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Resistance to Oppression
Digital History ID 3675


Annotation: Among the most famous leaders of Mexican American resistance to acts of oppression was Juan Nepomuceno Cortina (1824-1892) of Texas. Born south of the Rio Grande River in 1824 to a wealthy established family, he fought for Mexico in its war with the United States. After the war, he saw his fellow Mexicans reduced to second-class citizenship, cheated out of their land cattle, and mistreated by sheriffs and the Texas Rangers. "Flocks of vampires, in the guise of men," he wrote, robbed Mexicans "of their property, incarcerated, chased, murdered, and hunted [them] like wild beasts." In July 1859, he saw a marshall in Brownsville in southern Texas beating a Mexican farmhand. Cortina ordered the marshall to stop, and when he refused, shot him in the shoulder. Then in September Cortina and other Mexicans raided Brownsville, proclaimed a Republic of the Rio Grande, and raised the Mexican flag. A force consisting of Texas Rangers and the United States army eventually forced Cortina and his supporters to retreat into Mexico. Cortina served as governor of the Mexican state of Tamaulipas and continued to conduct raids across the border until Mexico, under intense pressure from the United States, imprisoned him in 1876.

Document: Proclamation Juan Nepomuceno Cortinas [sic] to the Inhabitants of the State of Texas, and especially to those of the city of Brownsville. . . . There is no need of fear. Orderly people and honest citizens are inviolable to us in their persons and interests. Our object, as you have seen, has been to chastise the villainy of our enemies, which heretofore has gone unpunished. These have connived with each other, and form, so to speak, a perfidious inquisitorial lodge to persecute and rob us, without any cause, and for no other crime on our part than that of being of Mexican origin, considering us, doubtless, destitute of those gifts which they themselves do not possess.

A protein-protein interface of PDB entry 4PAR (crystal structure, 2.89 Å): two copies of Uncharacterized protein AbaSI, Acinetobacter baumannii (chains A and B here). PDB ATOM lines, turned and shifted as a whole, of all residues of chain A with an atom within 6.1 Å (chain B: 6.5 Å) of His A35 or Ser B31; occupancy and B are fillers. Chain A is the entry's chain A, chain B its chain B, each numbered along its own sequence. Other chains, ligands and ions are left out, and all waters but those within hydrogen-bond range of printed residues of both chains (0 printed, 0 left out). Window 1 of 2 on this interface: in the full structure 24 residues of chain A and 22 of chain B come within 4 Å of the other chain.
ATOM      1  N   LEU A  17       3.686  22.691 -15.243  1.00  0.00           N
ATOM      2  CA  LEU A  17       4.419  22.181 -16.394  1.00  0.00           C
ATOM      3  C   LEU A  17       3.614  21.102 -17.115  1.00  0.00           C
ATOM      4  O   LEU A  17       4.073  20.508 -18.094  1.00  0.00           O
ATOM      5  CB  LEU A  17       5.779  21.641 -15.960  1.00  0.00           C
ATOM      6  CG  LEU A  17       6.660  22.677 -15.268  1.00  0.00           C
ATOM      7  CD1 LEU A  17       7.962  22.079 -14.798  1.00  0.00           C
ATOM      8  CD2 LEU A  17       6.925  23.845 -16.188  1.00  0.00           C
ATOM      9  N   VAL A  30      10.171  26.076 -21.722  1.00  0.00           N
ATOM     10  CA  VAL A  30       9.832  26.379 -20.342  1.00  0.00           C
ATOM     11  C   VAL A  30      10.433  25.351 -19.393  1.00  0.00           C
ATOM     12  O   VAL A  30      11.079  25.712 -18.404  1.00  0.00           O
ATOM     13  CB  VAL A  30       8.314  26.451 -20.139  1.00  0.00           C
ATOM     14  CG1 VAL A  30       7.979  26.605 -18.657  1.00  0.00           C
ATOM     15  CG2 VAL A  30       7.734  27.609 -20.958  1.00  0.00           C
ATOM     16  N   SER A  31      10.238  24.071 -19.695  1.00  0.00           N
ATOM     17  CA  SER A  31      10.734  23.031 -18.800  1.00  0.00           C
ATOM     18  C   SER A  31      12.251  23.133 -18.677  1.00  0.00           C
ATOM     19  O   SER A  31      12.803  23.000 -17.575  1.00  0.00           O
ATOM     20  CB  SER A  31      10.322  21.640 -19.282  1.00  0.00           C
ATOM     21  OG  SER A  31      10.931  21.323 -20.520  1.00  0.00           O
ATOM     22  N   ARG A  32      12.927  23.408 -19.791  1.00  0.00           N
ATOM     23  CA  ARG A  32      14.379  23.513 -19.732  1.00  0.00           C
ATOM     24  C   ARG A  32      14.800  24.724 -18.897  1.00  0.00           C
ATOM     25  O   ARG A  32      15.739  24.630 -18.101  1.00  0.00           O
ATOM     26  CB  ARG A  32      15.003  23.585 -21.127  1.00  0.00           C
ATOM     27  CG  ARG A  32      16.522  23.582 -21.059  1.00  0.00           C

To defend ourselves, and making use of the sacred right of self-preservation, we have assembled in a popular meeting with a view of discussing a means by which to put an end to our misfortunes…. The assembly organized, and headed by your humble servant, (thanks to the confidence which he inspired as one of the most aggrieved,) we have careered over the streets of the city in search of our adversaries, inasmuch as justice being administered by their own hands, the supremacy of the law has failed to accomplish its object.

Some of them, rashly remiss in complying with our demand, have perished for having sought to carry their animosity beyond the limits allowed by their precarious position. Three of them have died—all criminal, wicked men, notorious among the people for their misdeeds. The others, still more unworthy and wretched, dragged themselves through the mire to escape our anger….

These, as we have said, form, with a multiple of lawyers, a secret conclave, with all its ramifications, for the sole purpose of despoiling the Mexicans of their lands and usurp[ing] them afterwards. This is clearly proven by the conduct of one Adolph Glavecke, who, invested with the character of deputy sheriff, and in collusion with the said lawyers, has spread terror among the unwary, making them believe that he will hang the Mexicans and burn their ranches, &c., that by this means he might compel them to abandon the country, and thus accomplish their object. This is not a supposition—it is a reality; and notwithstanding the want of better proof, if this threat were not publicly known, all would feel persuaded that of this, and even more, are capable such criminal men as the one last mentioned, the marshal, the jailer, Morris, Neal, &c….